Fatimah Tuggar, Voguish Vista, 2012. Computer montage; inkjet on vinyl, 50 x 72 in.
© Fatimah Tuggar, BintaZarah Studios
February 6 – May 12, 2013
Fatimah Tuggar: In/Visible Seams
Artist Fatimah Tuggar’s ink-jet on vinyl prints fashion alternate vistas through processes that include photography, image capture, cut and paste, superimposition, and digital manipulation. Working with methods she describes as montage, collage and assemblage, her images, videos and objects offer distinct combinations of wit and irony, compassion and critique. Sourcing a global range of imagery, often from Nigeria and the United States, and mining archival as well as contemporary media, Tuggar’s fusion images and videos are not fictions per se but rather surreal combines of diverse realities, both made starker by their juxtaposition.
“Borrowing from the realms of advertising, popular entertainment, folklore, and the experiential, I use technology as medium, subject and metaphor,” notes the artist. Fatimah Tuggar: In/Visible Seams presents a selection of large-scale computer montages from 1995 to 2012, such as Voguish Vista (2012), and showcases the artist’s alluring, often unsettled temporal, spatial and geographic conjunctions. Tuggar’s renowned video collage, Fusion Cuisine (2000) and her assemblage work, Tum Tum & Tabarma (1998) are included in this solo exhibition of her work in Mechanical Hall Gallery.
Born in 1967 in Kaduna, Nigeria, Fatimah Tuggar attended the Blackheath School of Art in London, received her BFA from the Kansas City Art Institute and her MFA from Yale University. Tuggar is on the faculty of the University of Memphis.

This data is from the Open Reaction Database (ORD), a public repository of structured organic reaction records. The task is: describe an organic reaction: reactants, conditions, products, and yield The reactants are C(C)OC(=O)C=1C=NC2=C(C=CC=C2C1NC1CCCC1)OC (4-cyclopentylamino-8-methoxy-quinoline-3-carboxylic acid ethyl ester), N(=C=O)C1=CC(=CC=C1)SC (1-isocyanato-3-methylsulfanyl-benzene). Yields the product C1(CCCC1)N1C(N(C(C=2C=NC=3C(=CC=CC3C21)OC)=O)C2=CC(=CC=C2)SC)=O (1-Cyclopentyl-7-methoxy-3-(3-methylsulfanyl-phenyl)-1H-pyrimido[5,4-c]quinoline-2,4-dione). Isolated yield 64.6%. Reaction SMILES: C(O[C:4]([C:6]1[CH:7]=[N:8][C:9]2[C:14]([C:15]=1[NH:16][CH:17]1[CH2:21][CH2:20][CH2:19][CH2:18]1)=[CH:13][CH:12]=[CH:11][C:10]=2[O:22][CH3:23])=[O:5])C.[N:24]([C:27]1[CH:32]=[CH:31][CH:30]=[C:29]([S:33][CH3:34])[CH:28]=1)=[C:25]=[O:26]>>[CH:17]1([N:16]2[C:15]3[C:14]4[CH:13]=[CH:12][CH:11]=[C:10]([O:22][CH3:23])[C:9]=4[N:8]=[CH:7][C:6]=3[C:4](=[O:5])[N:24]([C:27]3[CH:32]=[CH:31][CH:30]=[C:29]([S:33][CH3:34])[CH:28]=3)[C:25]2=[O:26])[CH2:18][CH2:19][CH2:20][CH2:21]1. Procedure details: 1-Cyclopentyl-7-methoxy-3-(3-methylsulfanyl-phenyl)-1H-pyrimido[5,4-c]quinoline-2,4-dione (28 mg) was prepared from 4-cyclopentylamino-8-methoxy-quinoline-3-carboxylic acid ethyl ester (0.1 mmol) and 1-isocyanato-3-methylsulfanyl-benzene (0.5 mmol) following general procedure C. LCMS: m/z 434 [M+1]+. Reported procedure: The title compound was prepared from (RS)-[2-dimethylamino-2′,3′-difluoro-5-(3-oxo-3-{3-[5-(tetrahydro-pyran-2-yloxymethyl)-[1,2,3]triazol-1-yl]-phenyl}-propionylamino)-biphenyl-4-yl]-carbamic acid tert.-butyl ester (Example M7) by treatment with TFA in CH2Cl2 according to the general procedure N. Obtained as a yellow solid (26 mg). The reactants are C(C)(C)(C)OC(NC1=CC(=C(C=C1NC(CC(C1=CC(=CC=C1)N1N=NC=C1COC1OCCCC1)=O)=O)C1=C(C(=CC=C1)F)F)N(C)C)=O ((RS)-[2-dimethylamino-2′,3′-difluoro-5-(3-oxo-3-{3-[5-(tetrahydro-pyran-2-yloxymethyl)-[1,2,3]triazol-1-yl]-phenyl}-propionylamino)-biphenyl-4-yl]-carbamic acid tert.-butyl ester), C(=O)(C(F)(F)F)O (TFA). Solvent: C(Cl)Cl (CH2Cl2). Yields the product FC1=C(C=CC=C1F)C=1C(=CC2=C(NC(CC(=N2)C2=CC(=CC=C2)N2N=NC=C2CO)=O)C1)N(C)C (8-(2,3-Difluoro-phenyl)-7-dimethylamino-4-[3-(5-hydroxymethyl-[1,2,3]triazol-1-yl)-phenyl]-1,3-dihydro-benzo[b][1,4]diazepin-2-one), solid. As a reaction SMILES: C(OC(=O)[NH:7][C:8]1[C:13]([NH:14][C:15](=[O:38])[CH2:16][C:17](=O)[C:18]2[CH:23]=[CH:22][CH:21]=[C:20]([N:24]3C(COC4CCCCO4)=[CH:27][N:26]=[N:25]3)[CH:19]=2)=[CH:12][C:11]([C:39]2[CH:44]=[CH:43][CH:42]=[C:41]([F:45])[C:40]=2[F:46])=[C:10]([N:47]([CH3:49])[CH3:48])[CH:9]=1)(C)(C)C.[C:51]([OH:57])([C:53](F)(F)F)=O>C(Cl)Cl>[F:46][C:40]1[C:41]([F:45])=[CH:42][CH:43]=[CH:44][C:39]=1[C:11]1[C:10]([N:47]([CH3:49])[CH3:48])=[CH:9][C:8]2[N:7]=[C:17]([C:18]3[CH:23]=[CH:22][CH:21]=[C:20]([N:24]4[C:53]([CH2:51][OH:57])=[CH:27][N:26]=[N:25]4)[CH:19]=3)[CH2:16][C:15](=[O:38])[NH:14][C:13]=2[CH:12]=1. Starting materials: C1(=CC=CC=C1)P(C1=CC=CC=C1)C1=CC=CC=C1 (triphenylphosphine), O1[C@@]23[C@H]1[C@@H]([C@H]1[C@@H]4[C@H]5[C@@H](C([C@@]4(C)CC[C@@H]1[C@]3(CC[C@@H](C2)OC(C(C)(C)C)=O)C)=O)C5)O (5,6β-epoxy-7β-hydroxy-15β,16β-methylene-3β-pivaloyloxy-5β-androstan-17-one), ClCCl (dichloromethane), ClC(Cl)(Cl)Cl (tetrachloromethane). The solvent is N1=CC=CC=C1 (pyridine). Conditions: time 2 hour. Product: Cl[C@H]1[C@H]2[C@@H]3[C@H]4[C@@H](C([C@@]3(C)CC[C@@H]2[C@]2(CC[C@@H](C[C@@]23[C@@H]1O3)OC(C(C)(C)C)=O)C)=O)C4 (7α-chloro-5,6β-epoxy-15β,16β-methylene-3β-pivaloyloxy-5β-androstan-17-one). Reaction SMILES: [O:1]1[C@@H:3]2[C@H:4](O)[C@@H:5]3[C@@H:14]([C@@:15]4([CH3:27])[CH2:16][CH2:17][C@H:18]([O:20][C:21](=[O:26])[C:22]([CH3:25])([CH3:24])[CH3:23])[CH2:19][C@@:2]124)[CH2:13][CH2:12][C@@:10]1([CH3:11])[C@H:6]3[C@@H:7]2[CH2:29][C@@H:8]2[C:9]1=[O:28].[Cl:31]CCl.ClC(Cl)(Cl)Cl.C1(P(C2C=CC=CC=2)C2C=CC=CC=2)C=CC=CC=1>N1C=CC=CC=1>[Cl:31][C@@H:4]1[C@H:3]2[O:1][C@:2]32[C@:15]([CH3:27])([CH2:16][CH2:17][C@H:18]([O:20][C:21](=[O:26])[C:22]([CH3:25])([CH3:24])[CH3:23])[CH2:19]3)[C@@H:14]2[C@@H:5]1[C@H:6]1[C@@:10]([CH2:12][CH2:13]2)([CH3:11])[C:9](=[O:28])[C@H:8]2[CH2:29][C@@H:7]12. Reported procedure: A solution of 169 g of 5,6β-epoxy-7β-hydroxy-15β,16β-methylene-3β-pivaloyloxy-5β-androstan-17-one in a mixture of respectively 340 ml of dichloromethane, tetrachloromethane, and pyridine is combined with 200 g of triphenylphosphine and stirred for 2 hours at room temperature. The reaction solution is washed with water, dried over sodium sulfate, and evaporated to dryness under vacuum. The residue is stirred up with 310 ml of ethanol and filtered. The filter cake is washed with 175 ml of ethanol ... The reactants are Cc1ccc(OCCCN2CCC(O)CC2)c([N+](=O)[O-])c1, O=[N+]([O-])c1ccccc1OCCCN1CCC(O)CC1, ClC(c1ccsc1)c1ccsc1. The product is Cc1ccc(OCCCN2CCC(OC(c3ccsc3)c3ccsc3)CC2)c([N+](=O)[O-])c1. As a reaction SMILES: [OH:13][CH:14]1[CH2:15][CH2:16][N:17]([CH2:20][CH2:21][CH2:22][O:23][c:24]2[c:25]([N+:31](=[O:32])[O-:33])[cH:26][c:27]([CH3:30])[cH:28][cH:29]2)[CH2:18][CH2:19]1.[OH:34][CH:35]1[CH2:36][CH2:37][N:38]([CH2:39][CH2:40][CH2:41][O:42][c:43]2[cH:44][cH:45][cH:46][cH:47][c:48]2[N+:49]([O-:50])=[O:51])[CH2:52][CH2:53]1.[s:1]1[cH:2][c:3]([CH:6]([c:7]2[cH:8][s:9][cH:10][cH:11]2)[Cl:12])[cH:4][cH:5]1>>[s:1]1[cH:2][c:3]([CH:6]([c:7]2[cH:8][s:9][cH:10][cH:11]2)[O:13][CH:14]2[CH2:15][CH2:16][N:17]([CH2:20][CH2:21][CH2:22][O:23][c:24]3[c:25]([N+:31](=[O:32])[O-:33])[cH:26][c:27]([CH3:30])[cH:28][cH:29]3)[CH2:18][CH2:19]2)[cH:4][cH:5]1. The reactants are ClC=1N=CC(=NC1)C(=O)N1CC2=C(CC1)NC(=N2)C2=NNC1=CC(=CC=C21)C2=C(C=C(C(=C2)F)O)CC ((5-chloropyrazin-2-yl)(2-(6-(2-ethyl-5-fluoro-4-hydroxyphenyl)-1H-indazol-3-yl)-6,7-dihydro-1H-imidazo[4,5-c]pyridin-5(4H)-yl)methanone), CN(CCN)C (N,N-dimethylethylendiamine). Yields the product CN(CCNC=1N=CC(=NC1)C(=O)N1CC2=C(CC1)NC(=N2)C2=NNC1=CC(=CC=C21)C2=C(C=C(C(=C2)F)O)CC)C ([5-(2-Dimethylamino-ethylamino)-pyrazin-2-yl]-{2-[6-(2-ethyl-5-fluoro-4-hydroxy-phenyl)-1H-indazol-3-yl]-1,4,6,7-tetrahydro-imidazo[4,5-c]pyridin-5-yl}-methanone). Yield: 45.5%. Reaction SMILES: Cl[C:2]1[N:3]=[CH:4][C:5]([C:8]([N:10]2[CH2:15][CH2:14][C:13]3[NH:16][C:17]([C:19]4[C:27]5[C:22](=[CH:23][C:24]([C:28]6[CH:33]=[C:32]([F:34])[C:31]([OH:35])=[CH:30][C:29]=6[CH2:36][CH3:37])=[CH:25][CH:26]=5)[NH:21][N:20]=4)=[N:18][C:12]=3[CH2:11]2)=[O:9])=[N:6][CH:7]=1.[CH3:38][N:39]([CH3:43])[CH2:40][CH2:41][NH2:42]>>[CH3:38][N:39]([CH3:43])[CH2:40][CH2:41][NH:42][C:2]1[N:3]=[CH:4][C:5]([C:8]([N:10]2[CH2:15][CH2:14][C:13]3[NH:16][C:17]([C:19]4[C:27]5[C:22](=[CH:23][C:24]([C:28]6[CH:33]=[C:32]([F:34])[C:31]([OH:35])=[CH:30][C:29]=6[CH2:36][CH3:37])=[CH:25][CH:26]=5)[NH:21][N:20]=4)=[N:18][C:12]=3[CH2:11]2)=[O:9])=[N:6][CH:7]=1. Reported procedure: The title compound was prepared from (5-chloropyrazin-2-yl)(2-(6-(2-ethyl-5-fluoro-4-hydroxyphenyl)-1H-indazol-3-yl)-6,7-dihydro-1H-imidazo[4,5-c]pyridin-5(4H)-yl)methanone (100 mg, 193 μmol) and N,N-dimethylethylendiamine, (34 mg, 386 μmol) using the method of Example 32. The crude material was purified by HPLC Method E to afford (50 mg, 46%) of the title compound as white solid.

Tuesday, March 5, 6-7p
Opening Reception – Fatimah Tuggar: In/Visible Seams
Old College Gallery
February 6 – June 28, 2013
In the Main Gallery
Gertrude Käsebier: The Complexity of Light and Shade
Käsebier (1852-1934) was among the most important American pictorialist photographers and a founding member of Alfred Stieglitz's Photo-Secession. Her moody portraits and her expressive studies of mothers and children won critical acclaim in the U.S. and abroad, fetching record prices for artistic photography at the turn of the twentieth century. Alfred Stieglitz championed her work, devoting the first issue of his deluxe journal Camera Work to her photographs in 1903 and featuring her in his newly opened Little Galleries of the Photo-Secession in 1905. Famed British modernist photographer Alvin Langdon Coburn came to study with her in New York. In France in 1905, she stayed with Edouard Steichen and visited the studio of Auguste Rodin, befriending the great sculptor and making an important series of photographs of him. This exhibition presents a range of her works, from family photographs to formal portraits to scenes of Newfoundland. A fully illustrated catalogue will accompany the exhibition curated by Stephen Petersen.